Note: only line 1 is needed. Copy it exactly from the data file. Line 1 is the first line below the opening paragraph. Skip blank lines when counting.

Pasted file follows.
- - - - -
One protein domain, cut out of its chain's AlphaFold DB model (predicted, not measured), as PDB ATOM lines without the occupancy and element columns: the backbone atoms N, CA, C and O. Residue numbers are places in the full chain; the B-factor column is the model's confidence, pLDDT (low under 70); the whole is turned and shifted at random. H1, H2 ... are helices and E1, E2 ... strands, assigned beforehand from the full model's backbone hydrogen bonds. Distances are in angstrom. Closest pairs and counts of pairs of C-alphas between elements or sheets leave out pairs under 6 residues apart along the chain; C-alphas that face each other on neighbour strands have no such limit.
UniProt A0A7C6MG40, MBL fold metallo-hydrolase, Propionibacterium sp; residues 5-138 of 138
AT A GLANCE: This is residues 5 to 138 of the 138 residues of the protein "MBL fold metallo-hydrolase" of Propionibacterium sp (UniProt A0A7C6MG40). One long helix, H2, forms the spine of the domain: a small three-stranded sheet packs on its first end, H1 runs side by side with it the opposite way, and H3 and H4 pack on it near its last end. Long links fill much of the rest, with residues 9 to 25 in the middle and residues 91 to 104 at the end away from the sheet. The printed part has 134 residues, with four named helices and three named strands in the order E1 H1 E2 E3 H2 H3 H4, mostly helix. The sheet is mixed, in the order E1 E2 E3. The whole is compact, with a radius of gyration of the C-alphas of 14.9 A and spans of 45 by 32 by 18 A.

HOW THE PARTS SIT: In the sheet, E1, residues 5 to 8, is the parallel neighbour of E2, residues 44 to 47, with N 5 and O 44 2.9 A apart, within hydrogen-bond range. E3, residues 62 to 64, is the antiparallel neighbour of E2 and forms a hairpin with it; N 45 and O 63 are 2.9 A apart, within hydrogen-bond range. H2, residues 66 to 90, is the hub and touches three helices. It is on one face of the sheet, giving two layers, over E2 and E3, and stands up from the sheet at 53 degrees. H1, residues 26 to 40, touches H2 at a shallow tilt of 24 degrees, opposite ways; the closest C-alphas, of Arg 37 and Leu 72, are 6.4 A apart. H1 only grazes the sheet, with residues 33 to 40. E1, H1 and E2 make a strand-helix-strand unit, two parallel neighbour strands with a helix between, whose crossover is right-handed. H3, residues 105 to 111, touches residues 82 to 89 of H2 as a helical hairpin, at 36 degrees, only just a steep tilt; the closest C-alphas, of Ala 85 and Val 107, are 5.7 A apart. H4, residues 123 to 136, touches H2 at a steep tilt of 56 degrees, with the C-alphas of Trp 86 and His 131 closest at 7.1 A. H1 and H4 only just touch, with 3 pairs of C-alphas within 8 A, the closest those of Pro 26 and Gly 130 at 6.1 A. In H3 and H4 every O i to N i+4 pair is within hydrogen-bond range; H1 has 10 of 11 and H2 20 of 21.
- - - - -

UniProt A0A7C6MG40, MBL fold metallo-hydrolase, Propionibacterium sp; residues 5-138 of 138